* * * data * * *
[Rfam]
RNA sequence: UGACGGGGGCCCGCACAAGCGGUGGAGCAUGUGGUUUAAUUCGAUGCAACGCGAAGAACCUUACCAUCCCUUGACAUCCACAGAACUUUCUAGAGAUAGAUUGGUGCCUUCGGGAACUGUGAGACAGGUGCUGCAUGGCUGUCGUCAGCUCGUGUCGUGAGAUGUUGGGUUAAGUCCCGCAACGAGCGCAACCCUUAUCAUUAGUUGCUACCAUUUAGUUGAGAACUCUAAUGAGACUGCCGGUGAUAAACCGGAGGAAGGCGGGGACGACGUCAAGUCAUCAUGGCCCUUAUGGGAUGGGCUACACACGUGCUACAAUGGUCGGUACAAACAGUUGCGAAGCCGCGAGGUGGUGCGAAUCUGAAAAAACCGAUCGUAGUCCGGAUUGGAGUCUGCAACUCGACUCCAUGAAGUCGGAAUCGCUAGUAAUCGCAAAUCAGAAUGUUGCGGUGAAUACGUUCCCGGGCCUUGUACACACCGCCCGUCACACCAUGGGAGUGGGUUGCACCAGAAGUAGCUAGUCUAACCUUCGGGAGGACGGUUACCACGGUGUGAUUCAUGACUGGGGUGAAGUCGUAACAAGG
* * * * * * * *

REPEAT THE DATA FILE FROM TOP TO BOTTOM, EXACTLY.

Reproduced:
[Rfam]
RNA sequence: UGACGGGGGCCCGCACAAGCGGUGGAGCAUGUGGUUUAAUUCGAUGCAACGCGAAGAACCUUACCAUCCCUUGACAUCCACAGAACUUUCUAGAGAUAGAUUGGUGCCUUCGGGAACUGUGAGACAGGUGCUGCAUGGCUGUCGUCAGCUCGUGUCGUGAGAUGUUGGGUUAAGUCCCGCAACGAGCGCAACCCUUAUCAUUAGUUGCUACCAUUUAGUUGAGAACUCUAAUGAGACUGCCGGUGAUAAACCGGAGGAAGGCGGGGACGACGUCAAGUCAUCAUGGCCCUUAUGGGAUGGGCUACACACGUGCUACAAUGGUCGGUACAAACAGUUGCGAAGCCGCGAGGUGGUGCGAAUCUGAAAAAACCGAUCGUAGUCCGGAUUGGAGUCUGCAACUCGACUCCAUGAAGUCGGAAUCGCUAGUAAUCGCAAAUCAGAAUGUUGCGGUGAAUACGUUCCCGGGCCUUGUACACACCGCCCGUCACACCAUGGGAGUGGGUUGCACCAGAAGUAGCUAGUCUAACCUUCGGGAGGACGGUUACCACGGUGUGAUUCAUGACUGGGGUGAAGUCGUAACAAGG